By Rick Parnet
Would the kind of action British miners took in their great strike in 1984-5 remain illegal under a Corbyn government?
What about the struggles of the Great Unrest just before World War One, the 1926 General Strike, the Ford Dagenham women’s strike in 1968, the strikes to free jailed dockers in 1972, the 1976-8 Grunwick strike and the 2005 Gate Gourmet dispute?
Under a capitalist regime, almost any large or radical strike will run into legal barriers and state obstruction or repression. But since the numerous anti-union laws introduced by the Tories in the 80s and 90s, and kept in place under the last Labour government for 13 years, all these strikes involved forms of action that are straightforwardly, flatly illegal.
To take the example of the miners’ strike, from the start strikers violated Thatcher’s first anti-union Act, the 1980 Employment Act, which barred workers from picketing workplaces other than their own. Shortly after the strike began, the third Thatcherite anti-union law, the 1984 Trade Union Act, required ballots before all strikes – whereas miners had simply walked out, picketed out other miners and then taken decisions through their union’s delegate structures. Interestingly, although the strike faced all kinds of legal attacks, these acts were not used until after the miners had been defeated.
After that defeat, a torrent of anti-union Acts (see here) put in place restrictions which would have made it illegal many times over on many grounds. The last was in 1993, until the 2016 Trade Union Act added a new storey to the anti-worker legal structure.
And this is the rub: the 20 point plan for workers’ rights promoted by the Labour Party is welcome, but it looks very much as if it would leave virtually all of these laws suppressing strikes and workers’ action in place.
The party has campaigned to repeal the 2016 Act, but none of the other anti-union/strike laws. This is despite the unanimous vote at last year’s conference to repeal not just the Trade Union Act but also the “anti-union laws introduced in the 1980s and 90s”; and an earlier vote, also unanimous, at the 2015 conference, to legalise solidarity strikes.
The leadership, which shortly after Corbyn’s initial election, said some more radical things, has now merged into the “repeal [only] the Trade Union Act” line. They seem to be avoiding a straight answer on the rest – see for instance John McDonnell’s evasion in response a very clear question about this at a recent LRC conference.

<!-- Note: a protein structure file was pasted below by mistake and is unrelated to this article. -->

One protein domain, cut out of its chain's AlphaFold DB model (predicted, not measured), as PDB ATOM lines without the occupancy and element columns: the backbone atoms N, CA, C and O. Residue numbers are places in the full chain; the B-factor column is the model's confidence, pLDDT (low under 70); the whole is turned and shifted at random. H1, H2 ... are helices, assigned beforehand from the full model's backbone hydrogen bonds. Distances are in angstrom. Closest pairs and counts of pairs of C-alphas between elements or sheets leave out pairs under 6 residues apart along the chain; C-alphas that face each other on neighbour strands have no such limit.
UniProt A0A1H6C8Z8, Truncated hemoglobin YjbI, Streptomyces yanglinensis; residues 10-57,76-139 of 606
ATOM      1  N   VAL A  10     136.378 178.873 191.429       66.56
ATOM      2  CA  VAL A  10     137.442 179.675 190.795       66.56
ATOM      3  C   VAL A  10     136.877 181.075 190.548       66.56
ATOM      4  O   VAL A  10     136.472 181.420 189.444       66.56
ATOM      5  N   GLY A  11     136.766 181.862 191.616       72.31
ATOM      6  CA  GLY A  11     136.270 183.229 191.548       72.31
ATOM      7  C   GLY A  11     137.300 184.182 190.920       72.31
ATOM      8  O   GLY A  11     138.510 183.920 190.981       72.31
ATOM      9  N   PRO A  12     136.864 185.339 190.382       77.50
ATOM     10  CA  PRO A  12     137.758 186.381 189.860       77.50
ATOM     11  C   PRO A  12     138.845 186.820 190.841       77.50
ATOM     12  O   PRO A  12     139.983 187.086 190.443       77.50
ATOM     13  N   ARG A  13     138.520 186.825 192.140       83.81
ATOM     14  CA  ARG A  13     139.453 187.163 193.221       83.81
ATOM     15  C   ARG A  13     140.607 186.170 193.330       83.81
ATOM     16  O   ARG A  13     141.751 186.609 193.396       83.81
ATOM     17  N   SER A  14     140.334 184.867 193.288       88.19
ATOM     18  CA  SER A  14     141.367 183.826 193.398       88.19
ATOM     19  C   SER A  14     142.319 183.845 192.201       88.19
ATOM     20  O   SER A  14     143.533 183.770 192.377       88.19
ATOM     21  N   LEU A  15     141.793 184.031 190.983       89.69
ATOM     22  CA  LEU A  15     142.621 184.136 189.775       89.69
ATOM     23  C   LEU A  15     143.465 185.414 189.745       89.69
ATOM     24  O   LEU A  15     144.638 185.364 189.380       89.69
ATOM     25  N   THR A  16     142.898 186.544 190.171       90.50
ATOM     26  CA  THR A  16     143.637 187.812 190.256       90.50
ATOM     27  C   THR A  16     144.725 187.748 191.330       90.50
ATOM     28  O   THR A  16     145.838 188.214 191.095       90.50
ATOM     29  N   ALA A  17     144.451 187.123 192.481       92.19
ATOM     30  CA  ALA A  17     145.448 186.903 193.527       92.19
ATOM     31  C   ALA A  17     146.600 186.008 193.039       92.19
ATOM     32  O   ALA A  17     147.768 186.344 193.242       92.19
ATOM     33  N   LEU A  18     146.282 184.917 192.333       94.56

During the general election, Labour’s election coordinator Andrew Gwynne told the Guardian that the party just wanted to return to the situation that existed in 2015 – and no one contradicted him.
Bizarre as it may sound, there seems to be a very real possibility a Corbyn government will do the same as Blair’s and Brown’s, and leave the big bulk of the anti-union laws in place (while of course being very different in many other ways, including on workers’ rights).
This is a fight to be had in the unions as well as the Labour Party. The party now has a left-wing leadership which was keen to, and did, include union demands in last year’s manifesto. It seems certain that most of the unions did not push for full repeal to be included, and perhaps even advised against it. Being able to tell members that the law prohibits effective action is often a comfortable let-out for cautious union leaders.
The point about the miners’ strike and all the other strikes cited above is that it is all very well to hark back to such things as wonderful episodes in our movement’s history, as many people frequently do. But if we are not willing to fight to scrap laws which make such things in theory impossible and in practice vastly more difficult – then we are not serious, and should shut up.
You might object that such struggles would not need to take place under a Corbyn government. Given the nature of capitalism and its state machine that seems overly optimistic, to put it mildly. In fact a Corbyn government may well, by raising expectations, make big workers’ struggles, coming into conflict with the powers and hierarchies of capitalism, more likely. In fact these struggles will be necessary to sustain a radical government, help it carry outs it program against resistance, and push it further.
Moreover, short of a workers’ government that provides the bridge to overthrowing capitalism, there is no guarantee that even a relatively successful Labour left government would not be replaced by the Tories at some point. (Would it really be successful, if it had not done things like scrap the anti-union laws?) What kind of legacy would leaving the anti-union laws in place, to be used by our enemies in the future, be?
Future mass workers’ struggles will face difficulties enough, even without the anti-union laws. Trade union and Labour activists should insist that Labour commits clearly to carrying out its conference policy to abolish them all and starts fighting vocally for that now.
Let us know what you think? Write a reply? Email firstname.lastname@example.org